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Kurzfassung :Protease-activated receptors (PARs), a subfamily of G protein-coupled receptors, are abundantly expressed in rat astrocytes. PARs are activated by certain proteases, like thrombin, trypsin and tryptase, through a unique mechanism that involves irreversible cleavage of the receptor and exposure of a new N-terminal domain acting as a tethered ligand. PAR-1, PAR-3 and PAR-4 are thrombin receptors, while PAR-2 is activated by serine proteases trypsin and mast cell tryptase, etc. In addition to the mitogenic role of PAR-1 on astrocytes established by our group previously, here we investigate whether different PARs, especially PAR-1 and PAR-2, play a role in regulating chemokine or cytokine release and whether they can exert a protective role under the ceramide-mimiced cell pathological condition. In the present study, we report that thrombin, thrombin receptor agonist peptide (TRag) and PAR-2 activating peptide (PAR-2AP, SLIGRL) concentration-dependently upregulated the secretion of the chemokine growth-regulated oncogene/cytokine-induced neutrophil chemoattractant-1 (GRO/CINC-1), a functional counterpart of human interleukin-8, from primary rat astrocytes. However, treatment with either PAR-3AP (TFRGAP) or PAR-4AP (GYPGKF) failed to increase GRO/CINC-1 mRNA level. Because activation of PAR-1 and PAR-2 both resulted in the release of the chemokine GRO/CINC-1 from rat astrocytes, we investigate whether the two PAR receptor subtypes can signal separately. By both ELISA and immunoblotting detection, it was found that PAR-1-induced GRO/CINC-1 release was mediated by protein kinase C (PKC), phosphatidylinositol 3 kinase (PI3K) and mitogen-activated protein kinase kinase 1/2 activation, whereas these three kinases were not involved in PAR-2-induced GRO/CINC-1 release. Extracellular signal-regulated kinase 1/2 seemed to be only partially involved in the GRO/CINC-1 secretion induced by PAR-1, but not by PAR-2. Despite such clear differences between PAR-1 and PAR-2 signaling pathways, c-Jun N-terminal kinase (JNK) was identified in both signaling pathways to play a pivotal role. In contrast, p38 mitogen-activated protein kinase was not involved in either PAR-1 or PAR-2 signaling pathway. Although JNK played a pivotal role in both PAR-1 and PAR-2 signaling pathways, PAR-1 and PAR-2 activated different JNK isoforms. PAR-1 induced the phosphorylation of both 46 kDa and 43 kDa JNK isoforms, whereas PAR-2 caused only 43 kDa JNK phosphorylation. Unlike PAR-1-induced JNK activation, which was mediated by PKC and PI3K, PAR-2-induced JNK phosphorylation was apparently independent of PKC. Moreover, only activation of PAR-1, but not PAR-2, led to c-Jun phosphorylation via JNK. All differences between the isoforms of JNK phosphorylation, JNK upstream activators and JNK effects on its downstream transcription factor c-Jun clearly indicate that different JNK isoforms with distinct properties might be involved in the PAR-1 and PAR-2 signaling pathways. By JNK isoform-specific loss-of-function studies using small interfering RNA, we demonstrate that PKC-mediated JNK2 activation and PI3K-mediated JNK3 activation were essential for PAR-1-induced the chemokine GRO/CINC-1 secretion, whereas PAR-1-mediated JNK1 activation was mainly responsible for c-Jun phosphorylation, which was not involved in GRO/CINC-1 release. In contrast, PAR-2-induced JNK1 activation, which failed to phosphorylate c-Jun, uniquely contributed to GRO/CINC-1 release. Therefore, our results for the first time show that JNK-mediated chemokine GRO/CINC-1 release occurs in a JNK isoform-dependent fashion and invokes PAR subtype-specific mechanisms. Further studies demonstrate that activation of PAR-1 and PAR-2 as well as application of the recombinant GRO/CINC-1 protected astrocytes from C2-ceramide-induced cell death. Protection occurred with suppression of cytochrome c release from mitochondria. The inhibition of cytochrome c release was largely reduced by the antagonist of chemokine receptor CXCR2, SB-332235. Importantly, the specific JNK inhibitor SP600125 significantly abolished the protective action of PAR-1. These results for the first time demonstrate that PAR-1 plays an important anti-apoptotic role in brain by regulating the release of the chemokine GRO/CINC-1, which gives a feedback through its receptor CXCR2 to preserve astrocytes from toxic insults. This novel mechanism is likely to explain the protective action of thrombin at low concentrations after brain injury. So far, the protective effect of PAR-2 in brain has not received great attention. Our results here in this context are of high significance showing that PAR-2 signaling pathway could be another additional protective pathway in brain via regulating the release of the chemokine GRO/CINC-1. Our results suggest that PAR-1 and PAR-2 have overlapping functions, but can activate separate pathways under certain pathological conditions, to rescue neural cells from cell death. Different JNK isoforms play pivotal roles in the PAR-induced cell protection via regulating the chemokine GRO/CINC-1 secretion. This provides new functional insights into PAR-JNK signaling and the protective actions of PARs in brain.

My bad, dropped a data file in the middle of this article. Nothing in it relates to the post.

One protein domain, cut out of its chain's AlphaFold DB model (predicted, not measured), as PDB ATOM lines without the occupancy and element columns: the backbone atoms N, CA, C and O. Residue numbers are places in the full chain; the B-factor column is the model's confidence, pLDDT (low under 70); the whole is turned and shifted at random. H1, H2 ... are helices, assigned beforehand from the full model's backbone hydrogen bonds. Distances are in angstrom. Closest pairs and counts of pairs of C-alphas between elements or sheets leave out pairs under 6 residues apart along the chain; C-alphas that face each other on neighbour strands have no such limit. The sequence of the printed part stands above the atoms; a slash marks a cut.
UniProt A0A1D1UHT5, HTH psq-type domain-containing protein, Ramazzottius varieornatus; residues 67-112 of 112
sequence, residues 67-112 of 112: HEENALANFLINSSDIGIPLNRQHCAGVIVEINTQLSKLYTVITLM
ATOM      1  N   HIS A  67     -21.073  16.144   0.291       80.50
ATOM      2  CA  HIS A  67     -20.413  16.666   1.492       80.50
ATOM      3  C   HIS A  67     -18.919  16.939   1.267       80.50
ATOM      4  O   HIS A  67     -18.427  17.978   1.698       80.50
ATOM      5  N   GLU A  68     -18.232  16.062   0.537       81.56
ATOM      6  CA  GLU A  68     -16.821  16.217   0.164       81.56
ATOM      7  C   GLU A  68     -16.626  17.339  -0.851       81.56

Schlagwörter :protease-activated receptor; c-Jun N-terminal kinase (JNK); thrombin; neuroprotection; siRNA
Rechte :Dieser Text ist urheberrechtlich geschützt.
Größe :124 S.
 
Erstellt am :16.10.2008 - 13:03:29
Letzte Änderung :22.04.2010 - 09:21:12
MyCoRe ID :HALCoRe_document_00004958